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The impact of coagulopathy on the outcome of traumatic epidural hematoma.

PURPOSE: To evaluate the impact of trauma-associated coagulation disorders on the neurological outcome in patients with traumatic epidural hematoma undergoing surgical or non-surgical treatment. A retrospective analysis was performed using prospectively collected data in a consecutive patient series from a level 1 trauma center.

METHODS: Eighty-five patients with traumatic epidural hematoma were identified out of 1,633 patients admitted to our emergency room with traumatic head injuries between October 2004 and December 2008. The following prospectively assessed parameters were analyzed: Glasgow Coma Scale, coagulopathy, presence of skull fractures, additional injuries, the Injury Severity Score, hematoma volume and thickness at admission, hematoma volume progression over time and neurologic symptoms. Furthermore, patients were grouped based on whether they had undergone surgical or non-surgical treatment of the epidural hematoma. Clinical outcome was determined according to the Glasgow Outcome Score (GOS) at hospital discharge.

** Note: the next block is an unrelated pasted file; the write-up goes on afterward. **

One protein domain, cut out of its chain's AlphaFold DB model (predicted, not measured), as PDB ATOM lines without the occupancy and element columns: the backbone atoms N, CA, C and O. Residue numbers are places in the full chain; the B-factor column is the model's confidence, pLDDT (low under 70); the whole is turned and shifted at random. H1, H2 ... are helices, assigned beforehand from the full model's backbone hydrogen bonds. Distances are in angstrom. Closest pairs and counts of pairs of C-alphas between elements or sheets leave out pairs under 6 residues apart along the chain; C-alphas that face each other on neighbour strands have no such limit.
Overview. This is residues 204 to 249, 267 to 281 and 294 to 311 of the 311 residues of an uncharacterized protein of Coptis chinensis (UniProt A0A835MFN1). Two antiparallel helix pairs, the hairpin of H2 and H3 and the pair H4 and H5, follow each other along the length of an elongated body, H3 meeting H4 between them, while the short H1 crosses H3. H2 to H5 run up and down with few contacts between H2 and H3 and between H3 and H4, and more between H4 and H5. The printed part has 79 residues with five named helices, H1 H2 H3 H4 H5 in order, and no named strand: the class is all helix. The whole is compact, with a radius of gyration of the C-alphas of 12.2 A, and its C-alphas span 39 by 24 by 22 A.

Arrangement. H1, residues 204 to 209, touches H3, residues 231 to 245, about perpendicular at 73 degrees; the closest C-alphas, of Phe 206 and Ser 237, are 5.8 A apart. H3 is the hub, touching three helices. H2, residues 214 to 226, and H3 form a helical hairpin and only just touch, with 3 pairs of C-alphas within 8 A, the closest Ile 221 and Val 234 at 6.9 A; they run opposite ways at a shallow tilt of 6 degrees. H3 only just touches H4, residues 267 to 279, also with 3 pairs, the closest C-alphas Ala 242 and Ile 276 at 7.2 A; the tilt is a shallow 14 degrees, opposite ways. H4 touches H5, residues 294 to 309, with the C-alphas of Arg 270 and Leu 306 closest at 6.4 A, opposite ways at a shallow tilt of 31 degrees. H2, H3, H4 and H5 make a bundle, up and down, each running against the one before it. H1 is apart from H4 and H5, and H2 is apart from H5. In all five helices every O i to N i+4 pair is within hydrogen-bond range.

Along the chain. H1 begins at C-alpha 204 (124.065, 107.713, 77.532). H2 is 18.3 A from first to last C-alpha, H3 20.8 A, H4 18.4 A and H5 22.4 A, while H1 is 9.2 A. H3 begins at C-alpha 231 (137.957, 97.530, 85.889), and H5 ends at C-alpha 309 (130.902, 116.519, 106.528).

RESULTS: Patients with coagulopathy showed significantly lower GOS values compared to patients with intact blood coagulation. Initial and progressive hematoma volumes did not influence neurological outcome. Patients with multiple injuries did not show a worse outcome compared to those with isolated epidural hematoma. There was no difference in patient's outcome after surgical or non-surgical treatment.

CONCLUSIONS: Poor outcome after traumatic epidural hematoma was associated with coagulopathy. Progression of epidural hematoma volume was not associated with coagulopathy or with poor neurological outcome. Prospective studies are needed to confirm these results.

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